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I wonder if you might be able to throw some light on an inheritance tax matter?

As I objected to paying inheritance tax I made the decision to apply for a retirement visa to live in Australia in 2004. I also needed sunshine.

The rules for such visas changed shortly afterwards. The question of ‘residential status’ for tax purposes became a factor.

I finally departed the UK in 2005. As all my income (from pensions) is UK based, I only pay tax in the UK.

My understanding was that if I only owned a property in Australia, showed that my ties to the UK were cut (only occasional trips back to visit relatives) and lived here long enough my estate would fall outside of any UK Government inheritance tax claim.

Australia, being a far more enlightened country, does not have this death tax – pay during your lifetime and get clobbered again when you die.

Whilst I am not wealthy, my estate is likely to exceed the current UK inheritance tax threshold.

I am divorced (this was in the UK) and have not remarried. My estate will primarily be left to my grandchildren and children (all living in the UK).

Am I correct in thinking I will be exempt from inheritance tax having been ‘out’ of the UK for 18 years and counting?

Heather Rogers replies: How your estate will be taxed depends not only on your residency but on your domicile.

This is important and so I will explain how this works and its bearing on your case more fully below.

But in short, having moved permanently to Australia and having been there for 18 years, you appear to have acquired a domicile of choice there as well as being resident outside the UK.

There are other relevant issues to be aware of based on the personal information you provided, which are worth flagging upfront.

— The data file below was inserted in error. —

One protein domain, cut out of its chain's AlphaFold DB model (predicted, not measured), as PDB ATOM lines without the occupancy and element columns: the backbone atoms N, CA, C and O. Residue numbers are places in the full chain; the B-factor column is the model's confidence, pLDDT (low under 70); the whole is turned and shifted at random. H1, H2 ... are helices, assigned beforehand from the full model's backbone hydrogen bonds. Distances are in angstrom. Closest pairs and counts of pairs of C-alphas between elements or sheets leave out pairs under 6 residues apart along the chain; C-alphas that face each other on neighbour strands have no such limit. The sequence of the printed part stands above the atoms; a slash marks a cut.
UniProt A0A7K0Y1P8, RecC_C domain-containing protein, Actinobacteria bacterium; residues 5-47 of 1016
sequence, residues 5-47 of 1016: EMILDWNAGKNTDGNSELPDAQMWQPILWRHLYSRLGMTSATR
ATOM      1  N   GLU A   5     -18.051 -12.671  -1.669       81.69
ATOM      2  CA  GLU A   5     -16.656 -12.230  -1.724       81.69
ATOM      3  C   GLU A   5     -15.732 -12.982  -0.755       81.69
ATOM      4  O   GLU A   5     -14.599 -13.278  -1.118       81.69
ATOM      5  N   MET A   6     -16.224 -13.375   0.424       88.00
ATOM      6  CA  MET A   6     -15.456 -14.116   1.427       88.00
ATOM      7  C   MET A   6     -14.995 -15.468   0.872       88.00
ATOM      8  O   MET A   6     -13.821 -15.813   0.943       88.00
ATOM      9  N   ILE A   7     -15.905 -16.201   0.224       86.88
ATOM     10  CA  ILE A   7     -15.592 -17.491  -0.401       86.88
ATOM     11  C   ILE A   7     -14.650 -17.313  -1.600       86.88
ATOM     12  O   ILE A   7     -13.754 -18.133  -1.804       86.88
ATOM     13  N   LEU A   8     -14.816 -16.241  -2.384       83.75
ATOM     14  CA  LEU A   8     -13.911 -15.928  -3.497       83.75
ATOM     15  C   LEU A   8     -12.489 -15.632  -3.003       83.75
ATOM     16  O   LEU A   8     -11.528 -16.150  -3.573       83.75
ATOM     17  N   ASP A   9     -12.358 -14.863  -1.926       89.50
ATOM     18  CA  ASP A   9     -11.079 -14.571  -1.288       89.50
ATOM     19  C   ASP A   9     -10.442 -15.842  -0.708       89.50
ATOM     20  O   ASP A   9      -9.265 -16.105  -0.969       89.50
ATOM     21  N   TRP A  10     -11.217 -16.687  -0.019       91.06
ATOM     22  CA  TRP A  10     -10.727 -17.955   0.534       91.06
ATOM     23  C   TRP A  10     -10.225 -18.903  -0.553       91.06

– Any individual with UK assets could still have a UK inheritance tax liability, even if they are domiciled and resident elsewhere when they die.

– Pensions are exempt from inheritance tax (see the box below on how inherited pensions are taxed).

Hopefully the above and what follows will give you some general guidance, but as you can see already before I even get into the details, the answer to your question depends on your specific financial assets and circumstances.

Therefore, you should consult a professional tax accountant in Australia – ideally one with experience in dealing with UK expat clients – for an individual response to your question.

It might be worth consulting a solicitor in Australia who deals with UK expats as well, as the domicile question often falls better within their remit.

Residence and domicile: What are they and how do they differ for tax purposes?

Domicile is not the same as residence for tax purposes – they are two completely separate matters.

Tax residence is based on a person being present in the UK over the course of the tax year for a certain number of days.

Domicile is about a person’s long-time home. Possessing a UK passport does not necessarily mean that you are domiciled in the UK but it is an indication of someone’s intention to spend the rest of their life in the UK.

However, on its own it does not confer domicile. Domicile is different from one’s nationality.

The Government has details about tax residency as opposed to domicile here.

Why is domicile important?

Domicile is used to determine a person’s tax position including where they pay income tax, capital gains tax and inheritance tax both in the UK and in the country where they live.